Have Heart Disease? These Are the Foods You Should Be Eating

The No. 1 cause of death in the United States, heart disease claims more lives every year than cancer and respiratory illnesses. There is only one disease on that list that can’t be prevented through lifestyle changes, and heart disease isn’t it.

Not everyone who develops heart disease smokes, is overweight, has diabetes, or avoids exercise whenever possible. But even people who already have it can benefit from following a heart-healthy diet. Your chances of developing heart disease decline significantly if you fill your diet with heart-healthy foods even if you aren’t at risk.

Have heart disease? Here are the worst — and best — foods for your heart. Don’t have heart disease, and never want to? Find out which foods to eat the most of.

These foods are bad for your heart

Potato chips

Potato chips | iStock.com/Julia_Sudnitskaya

Fried foods, butter, and red meats are often the first things to go when people switch to a heart-healthy diet. For years, saturated fat took all the blame for “causing” heart disease.

But saturated fat might not be your heart’s worst enemy after all. You should still moderate your intake, of course. But it’s excess sugar and salt you really need to watch out for.

Both can put your heart at risk and endanger your health — especially if you’re already living with heart disease.

If that’s the case, you should limit your intake of the following foods:

  • Cookies, pastries, and cakes
  • Sugary breakfast cereals
  • Anything deep-fried
  • Processed meats (hot dogs, bacon, sausages)
  • Large quantities of red meat
  • White bread, pasta, and rice.

You should also avoid drinks high in sugar such as soft drinks and fruit juices.

Best foods for heart health

If you already have heart disease and want to improve the health of your heart as much as possible, you should generally try eating more of the following:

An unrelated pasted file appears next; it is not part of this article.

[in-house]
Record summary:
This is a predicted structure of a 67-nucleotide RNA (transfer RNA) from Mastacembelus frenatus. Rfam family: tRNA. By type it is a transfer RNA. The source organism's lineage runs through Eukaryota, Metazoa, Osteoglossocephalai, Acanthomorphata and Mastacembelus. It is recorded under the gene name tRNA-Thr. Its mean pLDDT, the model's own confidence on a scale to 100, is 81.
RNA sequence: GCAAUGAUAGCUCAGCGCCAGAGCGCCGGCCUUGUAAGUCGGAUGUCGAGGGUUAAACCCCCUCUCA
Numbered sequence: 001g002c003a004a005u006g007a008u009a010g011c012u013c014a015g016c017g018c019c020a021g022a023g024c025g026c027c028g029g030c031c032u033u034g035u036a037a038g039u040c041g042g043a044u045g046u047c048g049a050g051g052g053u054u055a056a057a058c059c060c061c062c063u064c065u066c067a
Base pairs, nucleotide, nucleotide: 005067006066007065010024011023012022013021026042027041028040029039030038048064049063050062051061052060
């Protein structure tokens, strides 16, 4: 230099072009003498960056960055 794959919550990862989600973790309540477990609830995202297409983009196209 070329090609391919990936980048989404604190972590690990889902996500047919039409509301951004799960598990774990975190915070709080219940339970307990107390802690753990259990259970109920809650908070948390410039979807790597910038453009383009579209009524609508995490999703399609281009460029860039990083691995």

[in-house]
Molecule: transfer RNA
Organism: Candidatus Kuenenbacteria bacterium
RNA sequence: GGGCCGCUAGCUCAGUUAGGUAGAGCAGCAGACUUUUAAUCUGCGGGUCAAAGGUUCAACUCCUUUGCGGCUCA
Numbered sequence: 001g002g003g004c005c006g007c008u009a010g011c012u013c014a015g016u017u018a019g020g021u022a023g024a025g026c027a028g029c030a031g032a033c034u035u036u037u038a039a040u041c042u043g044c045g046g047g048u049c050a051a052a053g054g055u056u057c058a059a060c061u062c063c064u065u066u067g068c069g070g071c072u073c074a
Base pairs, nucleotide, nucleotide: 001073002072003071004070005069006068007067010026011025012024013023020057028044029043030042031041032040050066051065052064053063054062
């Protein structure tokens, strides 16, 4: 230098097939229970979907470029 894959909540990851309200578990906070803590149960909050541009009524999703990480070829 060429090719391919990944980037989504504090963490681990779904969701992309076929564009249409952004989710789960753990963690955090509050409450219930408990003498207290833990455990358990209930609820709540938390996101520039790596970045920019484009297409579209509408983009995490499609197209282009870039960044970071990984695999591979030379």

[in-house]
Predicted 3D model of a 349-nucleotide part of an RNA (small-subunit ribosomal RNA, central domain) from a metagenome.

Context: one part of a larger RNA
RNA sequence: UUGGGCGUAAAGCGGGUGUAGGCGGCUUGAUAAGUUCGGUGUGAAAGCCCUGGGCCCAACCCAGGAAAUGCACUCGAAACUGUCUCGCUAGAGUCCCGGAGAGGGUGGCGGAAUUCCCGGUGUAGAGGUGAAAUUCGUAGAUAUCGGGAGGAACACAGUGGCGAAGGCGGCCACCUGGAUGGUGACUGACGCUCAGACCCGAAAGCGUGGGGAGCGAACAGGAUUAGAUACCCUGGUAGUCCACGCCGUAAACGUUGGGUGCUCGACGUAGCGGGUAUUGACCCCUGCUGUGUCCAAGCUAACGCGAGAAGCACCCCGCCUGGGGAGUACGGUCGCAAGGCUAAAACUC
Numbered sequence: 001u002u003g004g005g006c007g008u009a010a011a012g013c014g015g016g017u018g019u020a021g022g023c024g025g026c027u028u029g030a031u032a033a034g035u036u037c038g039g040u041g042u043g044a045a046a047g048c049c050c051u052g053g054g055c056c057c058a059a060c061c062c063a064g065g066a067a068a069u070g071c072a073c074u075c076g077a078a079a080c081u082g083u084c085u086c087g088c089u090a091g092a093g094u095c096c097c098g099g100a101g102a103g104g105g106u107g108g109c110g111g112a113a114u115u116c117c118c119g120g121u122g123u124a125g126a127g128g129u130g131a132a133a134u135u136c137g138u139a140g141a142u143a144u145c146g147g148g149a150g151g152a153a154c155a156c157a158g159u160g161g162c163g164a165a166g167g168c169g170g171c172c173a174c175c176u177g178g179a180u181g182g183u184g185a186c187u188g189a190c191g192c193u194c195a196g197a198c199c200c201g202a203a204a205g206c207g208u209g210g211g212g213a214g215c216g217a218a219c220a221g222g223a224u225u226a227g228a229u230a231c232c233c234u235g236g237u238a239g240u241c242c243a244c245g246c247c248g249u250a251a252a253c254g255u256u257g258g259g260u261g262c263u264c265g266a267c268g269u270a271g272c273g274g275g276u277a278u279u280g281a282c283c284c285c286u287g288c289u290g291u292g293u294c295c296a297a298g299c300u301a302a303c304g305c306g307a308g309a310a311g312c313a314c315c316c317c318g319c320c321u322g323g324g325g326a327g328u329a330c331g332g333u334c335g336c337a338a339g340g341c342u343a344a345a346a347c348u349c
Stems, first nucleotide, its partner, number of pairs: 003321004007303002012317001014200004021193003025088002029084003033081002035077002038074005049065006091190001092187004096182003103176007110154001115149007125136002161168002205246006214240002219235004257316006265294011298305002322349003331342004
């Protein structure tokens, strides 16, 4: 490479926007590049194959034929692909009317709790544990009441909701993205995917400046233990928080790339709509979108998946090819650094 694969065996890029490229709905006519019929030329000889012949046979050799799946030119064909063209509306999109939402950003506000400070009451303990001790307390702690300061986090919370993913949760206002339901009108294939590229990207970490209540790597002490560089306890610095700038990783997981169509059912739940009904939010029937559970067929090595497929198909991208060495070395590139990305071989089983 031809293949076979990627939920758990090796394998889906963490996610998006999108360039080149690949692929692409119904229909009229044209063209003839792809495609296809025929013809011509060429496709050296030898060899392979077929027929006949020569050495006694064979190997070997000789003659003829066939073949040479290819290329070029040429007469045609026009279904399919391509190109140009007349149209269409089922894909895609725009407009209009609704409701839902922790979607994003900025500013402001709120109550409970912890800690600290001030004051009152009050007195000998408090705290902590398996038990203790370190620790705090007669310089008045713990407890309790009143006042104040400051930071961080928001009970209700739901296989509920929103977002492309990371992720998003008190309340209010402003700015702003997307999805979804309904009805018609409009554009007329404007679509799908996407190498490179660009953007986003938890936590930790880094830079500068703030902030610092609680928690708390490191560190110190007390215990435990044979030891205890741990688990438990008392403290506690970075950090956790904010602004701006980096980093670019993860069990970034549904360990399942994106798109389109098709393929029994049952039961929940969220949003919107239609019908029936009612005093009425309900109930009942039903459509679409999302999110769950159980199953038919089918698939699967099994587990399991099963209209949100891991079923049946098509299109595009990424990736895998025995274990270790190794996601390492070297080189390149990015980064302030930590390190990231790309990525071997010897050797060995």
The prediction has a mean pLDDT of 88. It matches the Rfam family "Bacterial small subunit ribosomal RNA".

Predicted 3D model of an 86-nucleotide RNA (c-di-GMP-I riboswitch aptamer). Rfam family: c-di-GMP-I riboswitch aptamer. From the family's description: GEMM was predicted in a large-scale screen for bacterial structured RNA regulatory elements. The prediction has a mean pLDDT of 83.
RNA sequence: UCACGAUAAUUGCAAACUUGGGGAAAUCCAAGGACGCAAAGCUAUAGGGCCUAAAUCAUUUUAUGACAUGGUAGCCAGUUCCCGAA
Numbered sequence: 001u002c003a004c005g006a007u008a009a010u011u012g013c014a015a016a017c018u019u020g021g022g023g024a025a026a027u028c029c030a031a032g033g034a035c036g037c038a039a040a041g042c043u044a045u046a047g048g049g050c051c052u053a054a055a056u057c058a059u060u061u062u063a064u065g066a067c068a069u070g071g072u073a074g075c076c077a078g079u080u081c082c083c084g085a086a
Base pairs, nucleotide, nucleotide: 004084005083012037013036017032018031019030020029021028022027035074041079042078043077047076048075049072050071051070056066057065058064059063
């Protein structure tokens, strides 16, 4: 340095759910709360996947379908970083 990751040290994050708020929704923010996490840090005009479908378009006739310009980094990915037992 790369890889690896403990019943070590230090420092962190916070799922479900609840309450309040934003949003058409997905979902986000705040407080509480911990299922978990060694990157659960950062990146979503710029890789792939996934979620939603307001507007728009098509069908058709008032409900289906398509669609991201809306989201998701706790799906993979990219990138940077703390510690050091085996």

• Nuts and seeds which contain healthy fats beneficial to your heart
  • Whole grains such as brown rice, oatmeal, and whole grain pasta
  • Green leafy vegetables like spinach and kale
  • Fruits such as berries, avocados, and tomatoes
  • Beans which are high in fiber and great for weight control
  • Lean protein sources such as turkey and fish.

The best foods to eat are the ones that provide substantial amounts of nutrition in the smallest serving size possible.

You could eat an entire bag of chips, for example, and get little to no benefit from any of it. A handful of nuts would benefit your heart more despite the calorie content because nuts contain essential nutrients. Potato chips do not.

Foods to eat to prevent heart disease

Whole almonds in a bowl

Whole almonds in a bowl | YelenaYemchuk/iStock/Getty Images

In many cases, heart disease can be prevented. Though there are genetic factors, and your risk increases with age, the foods you eat make a huge difference. High blood pressure, obesity, and type 2 diabetes all affect your heart disease risk, and diet is a major contributor to each one.

The foods you should eat if you’ve already been diagnosed with heart disease are the same ones you should have if you’re trying to avoid it altogether. Our bodies prefer foods high in fiber, low in sugar, loaded with healthy fats, and free of intense processing.

The more whole grains, fruits, vegetables, plant proteins, and lean animal protein sources you consume, the fewer junk foods you’re going to have room for.

A healthy diet technically includes small amounts of everything. But making sure you’re putting the right foods in — even if you’re still eating highly processed foods — is a fine place to start.

Over time, you can train yourself to eat the occasional cookie or bowl of breakfast cereal without feeling like you have to eat them on a daily basis.

If you have heart disease, it’s not too late to eat the best foods for your heart and mind. If you don’t, it’s still the perfect time to switch out high-calorie, high-sugar snacks for healthier ones. More than just your heart will benefit. But it’s one reason to make the best choices possible while you’re still mostly healthy.

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